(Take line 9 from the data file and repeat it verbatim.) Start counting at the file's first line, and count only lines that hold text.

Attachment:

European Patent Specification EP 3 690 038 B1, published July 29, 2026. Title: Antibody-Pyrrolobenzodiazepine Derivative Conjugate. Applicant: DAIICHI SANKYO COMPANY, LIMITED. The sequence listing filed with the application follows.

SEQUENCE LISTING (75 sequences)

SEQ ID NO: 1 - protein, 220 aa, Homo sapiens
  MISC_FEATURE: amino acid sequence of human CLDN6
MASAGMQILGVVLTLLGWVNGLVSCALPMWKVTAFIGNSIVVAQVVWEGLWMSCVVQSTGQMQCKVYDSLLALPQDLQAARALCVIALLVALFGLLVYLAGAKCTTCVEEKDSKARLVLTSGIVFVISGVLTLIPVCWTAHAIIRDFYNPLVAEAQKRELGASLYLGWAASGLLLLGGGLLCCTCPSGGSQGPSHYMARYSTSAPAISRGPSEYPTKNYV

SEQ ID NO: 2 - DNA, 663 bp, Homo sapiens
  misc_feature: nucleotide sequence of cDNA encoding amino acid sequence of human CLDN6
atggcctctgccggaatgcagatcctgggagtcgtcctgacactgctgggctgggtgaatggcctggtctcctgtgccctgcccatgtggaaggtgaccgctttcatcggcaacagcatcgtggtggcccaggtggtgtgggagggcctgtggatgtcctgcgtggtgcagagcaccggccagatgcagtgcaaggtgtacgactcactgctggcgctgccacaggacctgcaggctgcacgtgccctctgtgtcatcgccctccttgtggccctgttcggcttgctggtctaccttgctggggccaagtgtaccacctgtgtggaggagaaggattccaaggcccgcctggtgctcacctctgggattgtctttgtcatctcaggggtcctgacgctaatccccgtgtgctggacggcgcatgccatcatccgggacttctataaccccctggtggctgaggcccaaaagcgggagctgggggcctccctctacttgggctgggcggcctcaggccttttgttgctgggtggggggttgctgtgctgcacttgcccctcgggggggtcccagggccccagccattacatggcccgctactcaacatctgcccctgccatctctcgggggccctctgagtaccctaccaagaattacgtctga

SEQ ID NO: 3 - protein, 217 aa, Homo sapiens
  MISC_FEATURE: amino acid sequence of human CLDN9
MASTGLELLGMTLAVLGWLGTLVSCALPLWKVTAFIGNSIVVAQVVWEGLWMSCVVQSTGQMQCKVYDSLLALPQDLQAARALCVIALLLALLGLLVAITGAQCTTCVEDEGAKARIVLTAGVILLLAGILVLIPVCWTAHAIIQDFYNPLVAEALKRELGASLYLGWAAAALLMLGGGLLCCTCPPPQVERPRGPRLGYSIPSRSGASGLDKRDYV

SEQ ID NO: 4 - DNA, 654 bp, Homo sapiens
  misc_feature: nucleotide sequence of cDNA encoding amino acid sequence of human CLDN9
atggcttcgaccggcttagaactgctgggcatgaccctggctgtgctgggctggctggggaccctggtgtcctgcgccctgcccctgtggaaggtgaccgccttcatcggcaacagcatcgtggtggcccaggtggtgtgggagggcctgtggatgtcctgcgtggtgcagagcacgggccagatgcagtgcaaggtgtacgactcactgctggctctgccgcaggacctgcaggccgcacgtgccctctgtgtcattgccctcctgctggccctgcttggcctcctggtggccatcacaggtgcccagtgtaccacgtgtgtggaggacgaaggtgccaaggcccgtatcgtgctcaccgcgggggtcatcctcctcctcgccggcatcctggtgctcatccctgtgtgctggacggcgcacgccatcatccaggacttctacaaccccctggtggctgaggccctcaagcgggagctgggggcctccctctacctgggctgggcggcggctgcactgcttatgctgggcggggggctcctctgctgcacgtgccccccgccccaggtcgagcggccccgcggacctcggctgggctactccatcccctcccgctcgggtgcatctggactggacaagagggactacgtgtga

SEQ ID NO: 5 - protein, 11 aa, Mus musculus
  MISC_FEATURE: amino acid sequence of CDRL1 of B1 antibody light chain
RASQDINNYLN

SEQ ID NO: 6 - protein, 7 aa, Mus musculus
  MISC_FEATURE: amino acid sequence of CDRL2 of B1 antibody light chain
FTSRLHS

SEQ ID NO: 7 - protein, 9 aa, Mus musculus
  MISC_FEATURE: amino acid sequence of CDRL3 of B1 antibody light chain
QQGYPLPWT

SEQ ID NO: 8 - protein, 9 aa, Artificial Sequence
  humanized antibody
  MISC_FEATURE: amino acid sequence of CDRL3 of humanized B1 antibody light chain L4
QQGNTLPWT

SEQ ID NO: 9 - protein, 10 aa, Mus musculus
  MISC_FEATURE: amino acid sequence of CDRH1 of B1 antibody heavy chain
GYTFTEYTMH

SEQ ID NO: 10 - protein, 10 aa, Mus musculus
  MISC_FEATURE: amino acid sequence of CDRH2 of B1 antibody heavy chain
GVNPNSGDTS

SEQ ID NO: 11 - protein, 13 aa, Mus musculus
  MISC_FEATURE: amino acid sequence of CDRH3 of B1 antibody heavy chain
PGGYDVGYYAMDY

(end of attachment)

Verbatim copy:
SEQ ID NO: 3 - protein, 217 aa, Homo sapiens